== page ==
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A Precipitation Experiment Made by HPB

Nov 03, 2002 02:23 PM
by Daniel H. Caldwell

Henry S. Olcott
Early 1875
Philadelphia, Pennsylvania 

An experiment [was] made by HPB, with myself as a passive agent after 
my coming to her house in Philadelphia. She was tipping tables for 
me, with and without the contact between her hands and the table, 
making loud and tiny raps—sometimes while holding her hand six
inches above the wood and sometimes while resting her hand upon mine 
as it lay flat upon the table—and spelling out messages to me
from the pretended John King, which, as rapped out by the alphabet, I 
recorded on scraps of paper. At last some of these messages relating 
to third parties seemed worth keeping, so one day, on my way home, I 
bought a reporter's notebook, and, on getting to the house, showed it 
to her and explained its intended use. She was seated at the time and 
I standing. Without touching the book or making any mystical pass or 
sign, she told me to put it in my bosom. I did so, and after a 
moment's pause she bade me take it out and look within. This is what 
I found inside the first cover, written and drawn on the white lining 
paper in lead pencil:

his book.
4th of the Fourth month in A.D. 1875.

Underneath this, the drawing of a Rosicrucian jewel; over the arch of 
the jeweled crown, the word FATE; beneath which is her name, "Helen," 
followed by what looks like 99, something smudged out, and then a 
simple + [etc]. I have the book on my table as I write, and my 
description is taken from the drawing itself. One striking feature of 
this example of psycho-dynamics is the fact that no one but myself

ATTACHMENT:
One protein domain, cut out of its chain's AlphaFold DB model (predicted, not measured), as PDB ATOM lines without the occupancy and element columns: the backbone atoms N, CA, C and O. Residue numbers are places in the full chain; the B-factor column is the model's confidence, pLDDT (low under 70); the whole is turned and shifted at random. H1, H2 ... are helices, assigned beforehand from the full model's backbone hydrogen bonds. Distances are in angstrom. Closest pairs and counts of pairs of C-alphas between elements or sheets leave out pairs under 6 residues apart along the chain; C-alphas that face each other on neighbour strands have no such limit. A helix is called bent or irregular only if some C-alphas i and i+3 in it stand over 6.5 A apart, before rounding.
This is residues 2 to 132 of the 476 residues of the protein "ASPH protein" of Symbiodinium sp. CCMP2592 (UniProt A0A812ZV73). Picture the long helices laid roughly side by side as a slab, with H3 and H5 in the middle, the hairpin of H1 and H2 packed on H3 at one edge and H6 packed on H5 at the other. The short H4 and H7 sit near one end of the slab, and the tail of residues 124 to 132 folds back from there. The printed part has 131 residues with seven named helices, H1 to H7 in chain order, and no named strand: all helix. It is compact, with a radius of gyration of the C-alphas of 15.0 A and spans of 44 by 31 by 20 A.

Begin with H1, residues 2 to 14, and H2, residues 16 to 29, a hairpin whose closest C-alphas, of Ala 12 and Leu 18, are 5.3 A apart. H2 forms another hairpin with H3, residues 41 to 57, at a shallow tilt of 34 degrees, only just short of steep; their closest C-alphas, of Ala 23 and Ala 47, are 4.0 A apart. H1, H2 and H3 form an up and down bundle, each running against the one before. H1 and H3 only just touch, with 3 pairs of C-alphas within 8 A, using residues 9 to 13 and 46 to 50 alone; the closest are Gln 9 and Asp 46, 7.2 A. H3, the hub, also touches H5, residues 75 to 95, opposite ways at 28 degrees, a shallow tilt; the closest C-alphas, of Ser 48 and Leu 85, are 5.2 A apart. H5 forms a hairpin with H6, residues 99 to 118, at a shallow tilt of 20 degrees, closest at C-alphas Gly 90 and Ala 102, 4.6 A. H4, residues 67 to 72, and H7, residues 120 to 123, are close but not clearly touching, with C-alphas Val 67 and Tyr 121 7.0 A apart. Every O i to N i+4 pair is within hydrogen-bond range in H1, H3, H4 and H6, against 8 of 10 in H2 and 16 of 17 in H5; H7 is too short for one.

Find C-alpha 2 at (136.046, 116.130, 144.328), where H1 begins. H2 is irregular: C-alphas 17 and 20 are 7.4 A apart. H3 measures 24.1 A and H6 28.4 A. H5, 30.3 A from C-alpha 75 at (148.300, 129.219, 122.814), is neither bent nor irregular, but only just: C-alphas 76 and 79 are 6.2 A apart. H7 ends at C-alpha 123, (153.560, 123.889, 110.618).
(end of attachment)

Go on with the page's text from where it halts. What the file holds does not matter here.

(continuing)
had touched the book after it was purchased; I had had it in my 
pocket until it was shown to HPB, from the distance of two or three 
feet, had myself held it in my bosom, removed it a moment later when 
bidden, and the precipitation of the lead-pencil writing and drawing 
had been done while the book was inside my waistcoat. Now the writing 
inside the cover of the book is very peculiar. It is a quaint and 
quite individual handwriting, not like HPB's, but identical with that 
in all the written messages I had from first to last from "John 
King." HPB having, then, the power of precipitation, must have 
transferred from her mind to the paper the images of words traced in 
this special style of script; or, if not she, but some other expert 
in this art did it, then that other person must have done it in that 
same way—i.e., have first pictured to himself mentally the images
of those words and that drawing, and then precipitated, that is, made 
them visible on the paper, as though written with a lead pencil.

[Source: Olcott, Henry. OLD DIARY LEAVES, Volume I, pp. 40–2. 
The above extracts have been transcribed from the original source but 
some material has been silently deleted. Explanatory words added by 
the editor are enclosed within brackets.]

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